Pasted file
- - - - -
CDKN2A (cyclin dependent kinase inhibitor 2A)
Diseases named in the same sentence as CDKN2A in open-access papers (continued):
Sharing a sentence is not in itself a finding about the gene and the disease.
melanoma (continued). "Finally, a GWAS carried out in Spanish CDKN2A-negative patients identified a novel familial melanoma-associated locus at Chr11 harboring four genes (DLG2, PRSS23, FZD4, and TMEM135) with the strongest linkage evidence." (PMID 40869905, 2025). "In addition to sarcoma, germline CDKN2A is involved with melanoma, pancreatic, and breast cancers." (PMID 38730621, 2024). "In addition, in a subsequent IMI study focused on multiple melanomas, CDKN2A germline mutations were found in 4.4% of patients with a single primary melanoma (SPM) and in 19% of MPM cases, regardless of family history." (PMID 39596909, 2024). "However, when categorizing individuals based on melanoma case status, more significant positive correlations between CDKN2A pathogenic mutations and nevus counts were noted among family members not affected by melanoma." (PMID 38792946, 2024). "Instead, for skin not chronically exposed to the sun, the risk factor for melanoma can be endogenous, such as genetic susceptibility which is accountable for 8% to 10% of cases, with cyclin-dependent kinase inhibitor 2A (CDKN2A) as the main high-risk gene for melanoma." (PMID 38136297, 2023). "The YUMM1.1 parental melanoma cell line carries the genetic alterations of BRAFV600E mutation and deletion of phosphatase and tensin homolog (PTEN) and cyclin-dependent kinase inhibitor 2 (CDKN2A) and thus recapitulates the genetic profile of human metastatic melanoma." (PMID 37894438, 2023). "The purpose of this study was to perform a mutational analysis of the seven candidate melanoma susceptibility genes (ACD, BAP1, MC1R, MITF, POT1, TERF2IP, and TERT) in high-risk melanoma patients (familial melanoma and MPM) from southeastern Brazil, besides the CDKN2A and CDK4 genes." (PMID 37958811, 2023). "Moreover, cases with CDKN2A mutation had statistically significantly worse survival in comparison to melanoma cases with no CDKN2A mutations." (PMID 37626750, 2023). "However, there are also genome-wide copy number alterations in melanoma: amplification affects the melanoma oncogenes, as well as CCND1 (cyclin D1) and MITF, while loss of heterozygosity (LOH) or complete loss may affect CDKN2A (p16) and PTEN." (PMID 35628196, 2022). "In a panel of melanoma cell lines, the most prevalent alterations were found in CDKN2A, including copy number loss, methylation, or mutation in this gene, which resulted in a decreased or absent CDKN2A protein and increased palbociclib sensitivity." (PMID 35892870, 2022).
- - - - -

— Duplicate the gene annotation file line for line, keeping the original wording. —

CDKN2A (cyclin dependent kinase inhibitor 2A)
Diseases named in the same sentence as CDKN2A in open-access papers (continued):
Sharing a sentence is not in itself a finding about the gene and the disease.
melanoma (continued). "Finally, a GWAS carried out in Spanish CDKN2A-negative patients identified a novel familial melanoma-associated locus at Chr11 harboring four genes (DLG2, PRSS23, FZD4, and TMEM135) with the strongest linkage evidence." (PMID 40869905, 2025). "In addition to sarcoma, germline CDKN2A is involved with melanoma, pancreatic, and breast cancers." (PMID 38730621, 2024). "In addition, in a subsequent IMI study focused on multiple melanomas, CDKN2A germline mutations were found in 4.4% of patients with a single primary melanoma (SPM) and in 19% of MPM cases, regardless of family history." (PMID 39596909, 2024). "However, when categorizing individuals based on melanoma case status, more significant positive correlations between CDKN2A pathogenic mutations and nevus counts were noted among family members not affected by melanoma." (PMID 38792946, 2024). "Instead, for skin not chronically exposed to the sun, the risk factor for melanoma can be endogenous, such as genetic susceptibility which is accountable for 8% to 10% of cases, with cyclin-dependent kinase inhibitor 2A (CDKN2A) as the main high-risk gene for melanoma." (PMID 38136297, 2023). "The YUMM1.1 parental melanoma cell line carries the genetic alterations of BRAFV600E mutation and deletion of phosphatase and tensin homolog (PTEN) and cyclin-dependent kinase inhibitor 2 (CDKN2A) and thus recapitulates the genetic profile of human metastatic melanoma." (PMID 37894438, 2023). "The purpose of this study was to perform a mutational analysis of the seven candidate melanoma susceptibility genes (ACD, BAP1, MC1R, MITF, POT1, TERF2IP, and TERT) in high-risk melanoma patients (familial melanoma and MPM) from southeastern Brazil, besides the CDKN2A and CDK4 genes." (PMID 37958811, 2023). "Moreover, cases with CDKN2A mutation had statistically significantly worse survival in comparison to melanoma cases with no CDKN2A mutations." (PMID 37626750, 2023). "However, there are also genome-wide copy number alterations in melanoma: amplification affects the melanoma oncogenes, as well as CCND1 (cyclin D1) and MITF, while loss of heterozygosity (LOH) or complete loss may affect CDKN2A (p16) and PTEN." (PMID 35628196, 2022). "In a panel of melanoma cell lines, the most prevalent alterations were found in CDKN2A, including copy number loss, methylation, or mutation in this gene, which resulted in a decreased or absent CDKN2A protein and increased palbociclib sensitivity." (PMID 35892870, 2022).